Central Michigan football coach Jim McElwain speaks to the media on Monday, Sept. 28, 2020.
Detroit Free Press
ADRIAN — Win or lose, Adrian College football coach Jim Deere didn’t really care.
OK, he wanted to win. But considering the circumstances, encompassed by the COVID-19 pandemic, an unexpected emotion of bliss overcame him as he walked off the field Saturday afternoon at Docking Stadium, even though his team lost, 44-27, to Trine University (Indiana).
“At least I have the opportunity to be disappointed,” Deere said Saturday. “A lot of teams don’t get that chance. I had a chance to be satisfied with a victory; I had a chance to be disappointed. I’ll take either one of those in the world of COVID right now.”
Drive 90 minutes southwest of Detroit, and you’ll enter the town of Adrian. That’s where NCAA Division III Adrian College, with a total of 1,865 students, resides. The school has 48 sports teams — from bass fishing to football — and about 1,100 of those students proudly apply the athlete (and band) tag to their status.
On Saturday, Adrian became the first team in Michigan to play a college football game in the 2020-21 academic year. The Bulldogs have three scheduled games this fall, followed by a full conference slate this spring in conjunction with the MIAA.
“Expecting the worst but always ready to play,” said junior quarterback Jack Wurzer, who completed 11-of-28 passes for 231 yards and three touchdowns. “I like to think of this as like an NFL preseason. This is for fun. We’re grateful that we can play … and I think it’s going to lead up to the spring really good.”
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Adrian College quarterback Jack Wurzer runs by Trine University linebacker Tony Nikodemski, Saturday, October 3, 2020 at Docking Stadium in Adrian, Michigan. (Photo: Kirthmon F. Dozier, Detroit Free Press)
The five Division I FBS programs in the state — including Michigan and Michigan State in the Big Ten — are still waiting, as are the nine teams in Division II, six of seven in Division III and four in NAIA. The Big Ten starts Oct. 24, while the Mid-American Conference — home to Central, Eastern and Western Michigan — comes back Nov. 4.
“We’re the first teams to play college football in Michigan and Indiana,” Adrian athletic director Mike Duffy said. “We’re excited that we can get everybody out there and say, ‘Look, you can do it.’ It takes a lot of work.”
Students returned to campus beginning Aug. 16 and classes started Aug. 24. By Sept. 3, the school had 160 active positive COVID-19 cases — and 200 total cases — among 2,235 total students and staff members. The college shut down in-person instruction for two weeks but returned to face-to-face Sept. 21.
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Adrian College athletic director Michael Duffy on the field before action against Trine University, Saturday, October 3, 2020 at Docking Stadium in Adrian, Michigan. (Photo: Kirthmon F. Dozier, Detroit Free Press)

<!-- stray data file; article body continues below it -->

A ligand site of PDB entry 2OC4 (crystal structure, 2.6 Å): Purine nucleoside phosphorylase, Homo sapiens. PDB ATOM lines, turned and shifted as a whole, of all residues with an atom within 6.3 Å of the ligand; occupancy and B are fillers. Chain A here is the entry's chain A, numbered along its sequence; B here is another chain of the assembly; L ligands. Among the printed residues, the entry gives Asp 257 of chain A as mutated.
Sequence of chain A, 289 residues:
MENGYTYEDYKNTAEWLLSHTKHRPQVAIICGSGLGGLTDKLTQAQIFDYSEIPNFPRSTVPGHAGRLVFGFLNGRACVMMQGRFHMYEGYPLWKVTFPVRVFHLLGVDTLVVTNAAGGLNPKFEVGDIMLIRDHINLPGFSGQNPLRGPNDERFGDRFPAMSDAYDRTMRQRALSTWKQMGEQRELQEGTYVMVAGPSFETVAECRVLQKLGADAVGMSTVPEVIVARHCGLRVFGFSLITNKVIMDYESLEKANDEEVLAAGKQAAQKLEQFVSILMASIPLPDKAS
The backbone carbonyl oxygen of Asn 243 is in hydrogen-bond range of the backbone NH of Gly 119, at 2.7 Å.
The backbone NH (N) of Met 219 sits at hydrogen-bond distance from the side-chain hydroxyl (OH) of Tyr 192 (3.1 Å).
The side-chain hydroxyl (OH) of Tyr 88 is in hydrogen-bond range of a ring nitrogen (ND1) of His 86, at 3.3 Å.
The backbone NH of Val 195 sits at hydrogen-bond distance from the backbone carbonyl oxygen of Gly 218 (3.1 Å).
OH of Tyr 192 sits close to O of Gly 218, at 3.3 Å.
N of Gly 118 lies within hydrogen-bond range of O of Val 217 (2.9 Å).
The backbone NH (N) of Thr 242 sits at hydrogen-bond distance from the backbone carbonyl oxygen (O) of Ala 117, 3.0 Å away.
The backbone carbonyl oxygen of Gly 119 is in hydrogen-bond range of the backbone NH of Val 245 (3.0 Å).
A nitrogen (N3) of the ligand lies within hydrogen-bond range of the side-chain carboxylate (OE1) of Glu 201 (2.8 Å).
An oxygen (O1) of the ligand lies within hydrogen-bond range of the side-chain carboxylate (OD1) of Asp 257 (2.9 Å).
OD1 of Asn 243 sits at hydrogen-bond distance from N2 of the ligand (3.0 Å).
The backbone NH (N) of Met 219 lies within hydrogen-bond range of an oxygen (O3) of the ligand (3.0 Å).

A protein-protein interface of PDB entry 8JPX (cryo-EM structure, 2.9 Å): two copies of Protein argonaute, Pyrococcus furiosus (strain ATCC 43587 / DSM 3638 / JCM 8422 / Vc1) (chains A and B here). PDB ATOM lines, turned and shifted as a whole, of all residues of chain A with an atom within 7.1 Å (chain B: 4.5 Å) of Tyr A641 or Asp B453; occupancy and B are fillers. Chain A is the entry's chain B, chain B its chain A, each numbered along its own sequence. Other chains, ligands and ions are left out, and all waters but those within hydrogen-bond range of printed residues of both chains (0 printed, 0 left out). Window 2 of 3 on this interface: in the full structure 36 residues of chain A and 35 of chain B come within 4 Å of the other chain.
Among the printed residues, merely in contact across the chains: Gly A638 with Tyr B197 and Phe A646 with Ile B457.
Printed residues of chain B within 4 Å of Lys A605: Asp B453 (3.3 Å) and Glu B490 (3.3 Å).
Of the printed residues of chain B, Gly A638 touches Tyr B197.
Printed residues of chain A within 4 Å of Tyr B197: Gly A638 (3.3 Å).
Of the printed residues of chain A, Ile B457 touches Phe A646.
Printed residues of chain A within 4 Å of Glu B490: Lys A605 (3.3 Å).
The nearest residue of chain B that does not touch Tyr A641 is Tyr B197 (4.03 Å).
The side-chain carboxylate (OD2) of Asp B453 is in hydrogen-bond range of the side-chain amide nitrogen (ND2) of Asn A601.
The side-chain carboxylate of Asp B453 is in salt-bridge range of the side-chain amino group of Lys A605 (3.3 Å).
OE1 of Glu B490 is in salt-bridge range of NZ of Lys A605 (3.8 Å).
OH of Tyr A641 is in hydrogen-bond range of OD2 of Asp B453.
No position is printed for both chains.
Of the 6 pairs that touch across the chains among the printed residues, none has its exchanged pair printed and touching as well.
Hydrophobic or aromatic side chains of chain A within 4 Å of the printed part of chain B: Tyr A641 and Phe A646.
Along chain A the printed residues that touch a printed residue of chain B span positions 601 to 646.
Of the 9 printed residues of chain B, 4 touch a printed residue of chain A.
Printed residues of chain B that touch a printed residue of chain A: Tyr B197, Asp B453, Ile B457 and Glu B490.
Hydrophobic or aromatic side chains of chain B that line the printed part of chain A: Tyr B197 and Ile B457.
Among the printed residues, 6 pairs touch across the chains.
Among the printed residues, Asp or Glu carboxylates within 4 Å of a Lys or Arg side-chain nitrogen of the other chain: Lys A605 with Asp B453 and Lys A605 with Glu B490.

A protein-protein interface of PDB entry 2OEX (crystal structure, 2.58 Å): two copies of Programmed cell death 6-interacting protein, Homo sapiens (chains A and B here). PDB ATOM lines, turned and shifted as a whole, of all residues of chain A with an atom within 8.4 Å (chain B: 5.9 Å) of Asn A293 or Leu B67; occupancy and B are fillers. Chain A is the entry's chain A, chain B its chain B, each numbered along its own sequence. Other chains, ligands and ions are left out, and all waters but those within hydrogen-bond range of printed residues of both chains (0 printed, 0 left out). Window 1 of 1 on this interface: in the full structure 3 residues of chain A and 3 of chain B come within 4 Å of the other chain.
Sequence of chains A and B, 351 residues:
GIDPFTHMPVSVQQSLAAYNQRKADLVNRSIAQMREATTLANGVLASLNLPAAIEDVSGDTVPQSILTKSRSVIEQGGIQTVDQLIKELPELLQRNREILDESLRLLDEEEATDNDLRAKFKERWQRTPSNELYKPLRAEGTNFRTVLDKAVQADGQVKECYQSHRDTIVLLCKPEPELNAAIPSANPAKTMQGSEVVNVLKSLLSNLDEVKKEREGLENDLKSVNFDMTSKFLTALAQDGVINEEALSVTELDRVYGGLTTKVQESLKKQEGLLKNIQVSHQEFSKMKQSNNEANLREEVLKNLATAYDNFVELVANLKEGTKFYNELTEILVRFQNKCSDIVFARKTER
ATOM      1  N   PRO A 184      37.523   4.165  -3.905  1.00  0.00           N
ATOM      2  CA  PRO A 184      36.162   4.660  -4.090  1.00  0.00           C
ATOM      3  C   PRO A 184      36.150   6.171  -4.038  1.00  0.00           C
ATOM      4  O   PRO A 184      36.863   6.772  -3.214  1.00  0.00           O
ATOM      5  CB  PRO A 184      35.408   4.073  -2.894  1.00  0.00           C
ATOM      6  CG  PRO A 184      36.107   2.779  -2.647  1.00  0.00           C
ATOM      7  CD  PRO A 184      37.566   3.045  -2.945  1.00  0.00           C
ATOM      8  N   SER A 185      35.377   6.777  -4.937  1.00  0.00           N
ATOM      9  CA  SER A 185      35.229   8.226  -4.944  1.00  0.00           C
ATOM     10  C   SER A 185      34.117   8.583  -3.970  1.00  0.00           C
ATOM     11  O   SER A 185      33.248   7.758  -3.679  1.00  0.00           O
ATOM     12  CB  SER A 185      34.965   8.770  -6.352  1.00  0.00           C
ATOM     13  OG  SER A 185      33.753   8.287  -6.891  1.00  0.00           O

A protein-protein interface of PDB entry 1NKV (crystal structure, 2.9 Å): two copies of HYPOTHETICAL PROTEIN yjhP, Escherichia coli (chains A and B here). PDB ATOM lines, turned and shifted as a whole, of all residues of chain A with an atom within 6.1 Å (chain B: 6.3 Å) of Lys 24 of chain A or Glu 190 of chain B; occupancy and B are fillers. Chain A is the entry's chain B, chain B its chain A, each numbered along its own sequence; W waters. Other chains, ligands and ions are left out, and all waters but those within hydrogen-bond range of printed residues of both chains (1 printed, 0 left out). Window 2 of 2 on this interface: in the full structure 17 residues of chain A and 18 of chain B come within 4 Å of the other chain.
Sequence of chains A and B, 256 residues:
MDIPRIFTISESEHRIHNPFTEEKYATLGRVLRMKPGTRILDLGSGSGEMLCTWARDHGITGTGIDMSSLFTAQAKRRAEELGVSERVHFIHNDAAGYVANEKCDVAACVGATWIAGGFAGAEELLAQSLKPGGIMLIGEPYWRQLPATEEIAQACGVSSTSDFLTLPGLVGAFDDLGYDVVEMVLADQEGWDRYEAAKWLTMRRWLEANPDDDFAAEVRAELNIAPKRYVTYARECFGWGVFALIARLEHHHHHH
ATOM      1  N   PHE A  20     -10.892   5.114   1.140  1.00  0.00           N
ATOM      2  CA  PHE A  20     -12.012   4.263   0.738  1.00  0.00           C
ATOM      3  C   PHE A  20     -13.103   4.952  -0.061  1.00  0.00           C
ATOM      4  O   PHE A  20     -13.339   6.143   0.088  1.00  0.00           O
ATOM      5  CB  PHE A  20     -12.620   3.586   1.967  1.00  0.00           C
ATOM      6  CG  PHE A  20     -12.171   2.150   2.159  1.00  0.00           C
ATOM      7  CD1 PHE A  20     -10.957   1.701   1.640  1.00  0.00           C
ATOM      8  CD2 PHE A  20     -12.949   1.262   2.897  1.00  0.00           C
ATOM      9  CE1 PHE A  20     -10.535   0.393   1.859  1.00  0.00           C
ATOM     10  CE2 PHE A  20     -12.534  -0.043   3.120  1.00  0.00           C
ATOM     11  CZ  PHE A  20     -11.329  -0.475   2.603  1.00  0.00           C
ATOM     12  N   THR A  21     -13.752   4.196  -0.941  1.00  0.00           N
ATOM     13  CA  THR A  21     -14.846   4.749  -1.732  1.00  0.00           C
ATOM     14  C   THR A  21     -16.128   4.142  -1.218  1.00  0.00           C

When the MIAA announced in September all fall sports were shifting to the spring, Adrian went its own route. On Wednesday, the athletic department administered 200 coronavirus tests to its student-athletes. All 200 tests came back negative, allowing numerous fall sports teams to compete in nonconference events this weekend.
“We’re risk-takers,” Duffy said. “We’re adventurous. It’s a challenge. Can we do it safely? Absolutely. We’ve done it safely. We’ve got it down. Our kids understand what they want to do. Kids don’t want to be isolated or quarantined. They don’t want to be online for classes. They just want socialization, and the way to socialize is just doing it in smaller groups. It can be done.”
The atmosphere, however, was quite different, even for a Division III game. Concessions were open, the band played and the cheer and dance squads performed, but as much as it felt like a normal Saturday, there were signs of college football’s COVID-era — four tickets per player, no students allowed, social distancing and fans wearing face masks, though some did not.
Fans watch action between Adrian College and Trine University, Saturday, October 3, 2020 at Docking Stadium in Adrian, Michigan. (Photo: Kirthmon F. Dozier, Detroit Free Press)
When the game concluded, Deere repeated a phrase before what should’ve been handshakes with the opposing team: “No contact. No contact. No contact.”
Even though that’s the new normal, Adrian took satisfaction in being able to provide college football.
And for one Saturday, it couldn’t be found anywhere else in Michigan.
“Our kids wanted to do it,” Deere said. “It’s like, ‘If we want to play football, this is what we got to do.’ Obviously, they’ve done it. When you have zero positives going into your game week, that’s something to be proud about, what they’ve done to get themselves in a position to play.”
Evan Petzold is a sports reporting intern at the Detroit Free Press. Contact him at [email protected] or follow him on Twitter @EvanPetzold. The Free Press has started a new digital subscription model. Here’s how you can gain access to our most exclusive Detroit Tigers content.